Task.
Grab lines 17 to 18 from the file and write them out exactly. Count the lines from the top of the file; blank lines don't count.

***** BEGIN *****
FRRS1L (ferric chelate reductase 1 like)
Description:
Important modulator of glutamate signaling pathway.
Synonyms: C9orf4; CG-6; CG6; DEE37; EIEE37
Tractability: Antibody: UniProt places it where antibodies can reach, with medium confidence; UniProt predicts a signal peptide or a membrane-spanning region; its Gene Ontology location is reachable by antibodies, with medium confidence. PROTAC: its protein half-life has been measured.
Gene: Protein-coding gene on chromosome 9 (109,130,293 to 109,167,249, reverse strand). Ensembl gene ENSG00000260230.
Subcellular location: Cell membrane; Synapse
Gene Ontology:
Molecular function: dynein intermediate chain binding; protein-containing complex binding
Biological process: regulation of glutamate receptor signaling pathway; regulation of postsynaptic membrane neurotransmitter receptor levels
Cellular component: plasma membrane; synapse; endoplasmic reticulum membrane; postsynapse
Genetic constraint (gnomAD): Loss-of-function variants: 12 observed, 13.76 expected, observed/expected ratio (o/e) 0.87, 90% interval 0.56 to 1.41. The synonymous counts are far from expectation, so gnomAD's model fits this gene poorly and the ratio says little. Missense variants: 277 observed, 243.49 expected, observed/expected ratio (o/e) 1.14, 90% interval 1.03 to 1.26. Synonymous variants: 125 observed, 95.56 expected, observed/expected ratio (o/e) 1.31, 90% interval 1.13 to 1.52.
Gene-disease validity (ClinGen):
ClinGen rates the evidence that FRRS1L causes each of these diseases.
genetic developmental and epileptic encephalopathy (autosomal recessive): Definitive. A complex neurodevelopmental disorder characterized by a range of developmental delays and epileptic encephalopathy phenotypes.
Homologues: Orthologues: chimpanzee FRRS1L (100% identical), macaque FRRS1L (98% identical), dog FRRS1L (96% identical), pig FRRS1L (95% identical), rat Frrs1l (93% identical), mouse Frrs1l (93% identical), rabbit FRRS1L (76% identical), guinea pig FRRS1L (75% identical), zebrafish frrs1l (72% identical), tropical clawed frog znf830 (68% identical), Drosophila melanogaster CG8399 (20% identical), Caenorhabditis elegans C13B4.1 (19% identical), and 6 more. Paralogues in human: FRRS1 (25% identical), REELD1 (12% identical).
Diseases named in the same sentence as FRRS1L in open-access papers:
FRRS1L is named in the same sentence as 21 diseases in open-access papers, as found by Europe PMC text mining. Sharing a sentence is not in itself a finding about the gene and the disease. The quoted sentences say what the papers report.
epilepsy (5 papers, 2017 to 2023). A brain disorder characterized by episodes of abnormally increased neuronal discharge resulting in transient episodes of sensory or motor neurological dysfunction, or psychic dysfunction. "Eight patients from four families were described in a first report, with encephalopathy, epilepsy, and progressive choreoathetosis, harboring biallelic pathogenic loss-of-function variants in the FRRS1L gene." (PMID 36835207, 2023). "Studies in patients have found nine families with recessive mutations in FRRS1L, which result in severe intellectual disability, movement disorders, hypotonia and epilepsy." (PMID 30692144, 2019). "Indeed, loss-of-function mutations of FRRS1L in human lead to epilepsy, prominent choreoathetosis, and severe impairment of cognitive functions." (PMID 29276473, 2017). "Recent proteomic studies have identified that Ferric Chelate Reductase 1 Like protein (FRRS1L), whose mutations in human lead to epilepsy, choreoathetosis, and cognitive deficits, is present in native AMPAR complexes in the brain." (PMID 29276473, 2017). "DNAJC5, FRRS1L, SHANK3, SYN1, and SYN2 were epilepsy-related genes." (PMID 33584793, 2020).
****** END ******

Diseases named in the same sentence as FRRS1L in open-access papers:
FRRS1L is named in the same sentence as 21 diseases in open-access papers, as found by Europe PMC text mining. Sharing a sentence is not in itself a finding about the gene and the disease. The quoted sentences say what the papers report.